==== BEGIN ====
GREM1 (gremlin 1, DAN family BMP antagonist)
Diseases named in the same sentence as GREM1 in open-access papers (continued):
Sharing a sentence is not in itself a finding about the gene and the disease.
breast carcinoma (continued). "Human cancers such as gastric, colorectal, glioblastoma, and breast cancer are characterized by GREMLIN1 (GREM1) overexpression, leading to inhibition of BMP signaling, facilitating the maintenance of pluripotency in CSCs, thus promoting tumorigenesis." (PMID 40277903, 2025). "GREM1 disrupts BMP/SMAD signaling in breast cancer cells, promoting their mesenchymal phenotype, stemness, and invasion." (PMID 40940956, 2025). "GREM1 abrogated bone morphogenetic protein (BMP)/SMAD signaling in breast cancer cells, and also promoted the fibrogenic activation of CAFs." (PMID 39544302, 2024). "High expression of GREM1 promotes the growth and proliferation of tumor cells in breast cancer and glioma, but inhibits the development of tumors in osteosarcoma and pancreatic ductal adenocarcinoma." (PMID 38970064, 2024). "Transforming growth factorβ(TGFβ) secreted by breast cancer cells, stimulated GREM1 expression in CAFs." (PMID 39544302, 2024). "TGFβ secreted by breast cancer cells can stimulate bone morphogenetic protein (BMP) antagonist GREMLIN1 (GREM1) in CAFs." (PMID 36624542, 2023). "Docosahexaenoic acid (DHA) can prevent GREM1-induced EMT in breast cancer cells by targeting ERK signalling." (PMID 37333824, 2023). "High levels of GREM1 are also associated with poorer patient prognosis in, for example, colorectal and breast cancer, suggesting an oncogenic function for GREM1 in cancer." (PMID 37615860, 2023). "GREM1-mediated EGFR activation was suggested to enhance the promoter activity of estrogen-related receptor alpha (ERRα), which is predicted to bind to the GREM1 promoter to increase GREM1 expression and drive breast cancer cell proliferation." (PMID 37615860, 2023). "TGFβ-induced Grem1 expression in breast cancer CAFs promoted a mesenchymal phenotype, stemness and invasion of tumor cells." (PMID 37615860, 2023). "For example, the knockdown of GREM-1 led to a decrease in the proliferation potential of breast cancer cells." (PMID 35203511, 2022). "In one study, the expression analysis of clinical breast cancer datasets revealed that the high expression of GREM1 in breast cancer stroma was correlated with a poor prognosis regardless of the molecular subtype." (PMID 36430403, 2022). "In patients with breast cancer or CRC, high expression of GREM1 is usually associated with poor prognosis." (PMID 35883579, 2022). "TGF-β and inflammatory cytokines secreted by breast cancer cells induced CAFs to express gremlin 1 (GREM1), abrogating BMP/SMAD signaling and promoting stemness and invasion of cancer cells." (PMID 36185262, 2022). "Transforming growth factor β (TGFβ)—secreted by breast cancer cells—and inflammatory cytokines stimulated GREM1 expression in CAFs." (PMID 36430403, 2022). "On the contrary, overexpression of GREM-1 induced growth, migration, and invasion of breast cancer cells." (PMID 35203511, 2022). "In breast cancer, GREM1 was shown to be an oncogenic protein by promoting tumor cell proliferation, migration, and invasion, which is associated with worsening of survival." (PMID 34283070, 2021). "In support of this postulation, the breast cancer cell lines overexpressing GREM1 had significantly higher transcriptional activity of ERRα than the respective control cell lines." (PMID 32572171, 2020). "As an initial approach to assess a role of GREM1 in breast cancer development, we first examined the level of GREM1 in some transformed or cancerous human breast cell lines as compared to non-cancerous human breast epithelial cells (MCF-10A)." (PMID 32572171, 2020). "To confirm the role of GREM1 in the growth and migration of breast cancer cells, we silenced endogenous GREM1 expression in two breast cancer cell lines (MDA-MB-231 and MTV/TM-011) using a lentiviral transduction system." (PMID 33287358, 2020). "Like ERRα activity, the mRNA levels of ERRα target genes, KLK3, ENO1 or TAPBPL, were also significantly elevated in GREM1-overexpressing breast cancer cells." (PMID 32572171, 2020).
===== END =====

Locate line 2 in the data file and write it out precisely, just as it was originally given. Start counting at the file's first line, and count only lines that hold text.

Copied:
Diseases named in the same sentence as GREM1 in open-access papers (continued):